Deciding that the stone should be held in an appropriate frame, I began to craft a case for it.  I’ve enjoyed some basic leather working projects over the years, and decided to start trying my hand at tooling, which is the act of carving, stamping and shaping designs into the hide.  Needing to find an appropriate design, I remembered that of Robert’s many artworks, he had once created a sort of mobius triangle with a bright blue eye peering from the center of it.  I adapted the image, to make it appropriate for the material, and set to work.

Redrawing Robert Taylor’s Artwork for the scrying mirror case

Making a Scrying Mirror Case

After drawing and retracing, came cutting and stamping…

Making a Scrying Mirror Case

…then dying…

Making a Scrying Mirror Case

…and finally, painting and stitching.

When completed, I spent some time in contemplation of the motif.  The triangle, like three in one, was reminiscent of the Valknut symbol of the slain, carved on ancient runestones.  I had thought perhaps, that the eye was from Odin, launched into Mimir’s well, the Allfather’s sacrifice for wisdom beyond man’s knowledge.   Robert told me that it was the eye of the Iris, the Greek messenger of the Gods.  Though I did not know this when I made the piece, I think that it is entirely appropriate for a scrying mirror!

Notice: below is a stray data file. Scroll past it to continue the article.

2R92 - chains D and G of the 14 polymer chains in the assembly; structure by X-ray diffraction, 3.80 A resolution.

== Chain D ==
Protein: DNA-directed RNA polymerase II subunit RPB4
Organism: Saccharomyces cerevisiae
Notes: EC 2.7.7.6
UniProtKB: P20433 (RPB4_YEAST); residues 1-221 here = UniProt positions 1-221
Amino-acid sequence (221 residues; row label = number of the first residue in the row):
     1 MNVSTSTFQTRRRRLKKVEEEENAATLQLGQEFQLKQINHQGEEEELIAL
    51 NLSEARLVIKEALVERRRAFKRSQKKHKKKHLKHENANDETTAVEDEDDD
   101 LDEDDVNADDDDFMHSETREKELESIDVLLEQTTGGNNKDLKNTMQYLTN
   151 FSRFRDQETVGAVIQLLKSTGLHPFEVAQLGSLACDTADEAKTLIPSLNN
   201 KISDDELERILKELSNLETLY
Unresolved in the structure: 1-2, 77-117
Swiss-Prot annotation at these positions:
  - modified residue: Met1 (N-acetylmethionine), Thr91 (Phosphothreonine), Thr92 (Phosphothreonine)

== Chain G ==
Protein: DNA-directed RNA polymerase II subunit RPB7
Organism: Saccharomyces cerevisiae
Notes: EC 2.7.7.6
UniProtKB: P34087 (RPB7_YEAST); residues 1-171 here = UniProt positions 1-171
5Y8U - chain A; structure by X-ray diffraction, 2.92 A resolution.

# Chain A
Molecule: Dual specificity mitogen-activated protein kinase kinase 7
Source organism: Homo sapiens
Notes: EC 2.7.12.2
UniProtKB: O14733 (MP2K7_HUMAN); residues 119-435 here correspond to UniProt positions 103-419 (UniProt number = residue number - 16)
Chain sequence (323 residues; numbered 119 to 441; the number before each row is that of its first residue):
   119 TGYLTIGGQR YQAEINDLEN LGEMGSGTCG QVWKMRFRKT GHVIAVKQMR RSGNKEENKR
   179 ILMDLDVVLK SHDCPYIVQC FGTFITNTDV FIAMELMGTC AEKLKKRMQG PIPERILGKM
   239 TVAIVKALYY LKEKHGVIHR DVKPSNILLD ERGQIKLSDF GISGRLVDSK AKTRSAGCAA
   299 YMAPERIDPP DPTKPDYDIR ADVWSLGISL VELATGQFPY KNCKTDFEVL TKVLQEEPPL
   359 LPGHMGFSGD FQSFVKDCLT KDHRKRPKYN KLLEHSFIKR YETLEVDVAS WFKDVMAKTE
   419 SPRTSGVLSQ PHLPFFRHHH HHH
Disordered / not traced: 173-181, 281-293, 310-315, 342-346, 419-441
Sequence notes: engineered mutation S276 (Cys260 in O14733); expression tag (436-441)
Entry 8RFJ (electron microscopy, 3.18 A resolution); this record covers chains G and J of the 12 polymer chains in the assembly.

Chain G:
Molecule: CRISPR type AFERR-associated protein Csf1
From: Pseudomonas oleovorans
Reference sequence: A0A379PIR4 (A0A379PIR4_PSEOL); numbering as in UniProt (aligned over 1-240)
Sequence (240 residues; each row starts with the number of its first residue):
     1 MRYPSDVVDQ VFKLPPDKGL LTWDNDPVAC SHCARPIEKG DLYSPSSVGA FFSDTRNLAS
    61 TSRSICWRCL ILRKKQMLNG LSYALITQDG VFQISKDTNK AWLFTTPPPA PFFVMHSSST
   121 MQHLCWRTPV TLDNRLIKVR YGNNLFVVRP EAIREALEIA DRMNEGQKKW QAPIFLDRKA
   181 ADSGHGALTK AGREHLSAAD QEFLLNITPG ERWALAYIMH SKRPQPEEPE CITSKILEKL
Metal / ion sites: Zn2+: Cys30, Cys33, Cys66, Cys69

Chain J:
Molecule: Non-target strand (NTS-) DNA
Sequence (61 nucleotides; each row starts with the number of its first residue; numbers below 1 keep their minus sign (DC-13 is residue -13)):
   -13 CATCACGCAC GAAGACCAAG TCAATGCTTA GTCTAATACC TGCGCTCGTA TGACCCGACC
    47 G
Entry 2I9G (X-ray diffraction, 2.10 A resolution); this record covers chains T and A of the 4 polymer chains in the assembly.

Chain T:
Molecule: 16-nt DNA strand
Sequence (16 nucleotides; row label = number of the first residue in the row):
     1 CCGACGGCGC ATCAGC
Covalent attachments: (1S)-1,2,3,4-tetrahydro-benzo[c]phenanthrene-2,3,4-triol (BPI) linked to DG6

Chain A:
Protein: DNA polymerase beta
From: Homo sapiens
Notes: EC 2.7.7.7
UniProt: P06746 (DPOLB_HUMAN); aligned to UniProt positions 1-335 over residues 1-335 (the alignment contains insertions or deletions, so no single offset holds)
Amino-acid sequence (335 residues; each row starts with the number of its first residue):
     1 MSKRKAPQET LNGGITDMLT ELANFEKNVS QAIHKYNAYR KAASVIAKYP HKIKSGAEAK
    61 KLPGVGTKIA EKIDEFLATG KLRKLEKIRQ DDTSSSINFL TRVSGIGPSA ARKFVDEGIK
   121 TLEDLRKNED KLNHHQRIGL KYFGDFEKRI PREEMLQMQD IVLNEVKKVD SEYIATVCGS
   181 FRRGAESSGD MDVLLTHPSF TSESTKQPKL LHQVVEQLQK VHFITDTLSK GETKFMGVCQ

Thomas Gainsborough - Man Holding a Claude Glass

Thomas Gainsborough – Man Holding a Claude Glass

I intend to create some more of these frames for scrying mirrors in the future.  Obsidian mirrors can be readily purchased, but for those who wish to make their own, many a scrying mirror has been made by painting clear glass black on the reverse side.  Artists in older times used what they called a ‘Claude Glass’ to reflect the landscape they wished to paint, as it had the effect of changing tonal ranges and framing the view.

In many respects, this is the purpose of a scrying mirror, as a meditative tool, reflecting our world with certain subtle changes, forcing us to change our definitions of reality.  As we stare into the obsidian mirror, we see ourselves though a distortion, forcing us to reconcile that we cannot be seen through one lens alone.  Perhaps becoming comfortable with this is the first step to unlocking our potentialities in both the real world, and the reflected one.

Gaze into the abyss, my friends…

You can read more about the ideas behind the artwork on Robert’s website here – http://axismundiartgallery.weebly.com/geometrics.html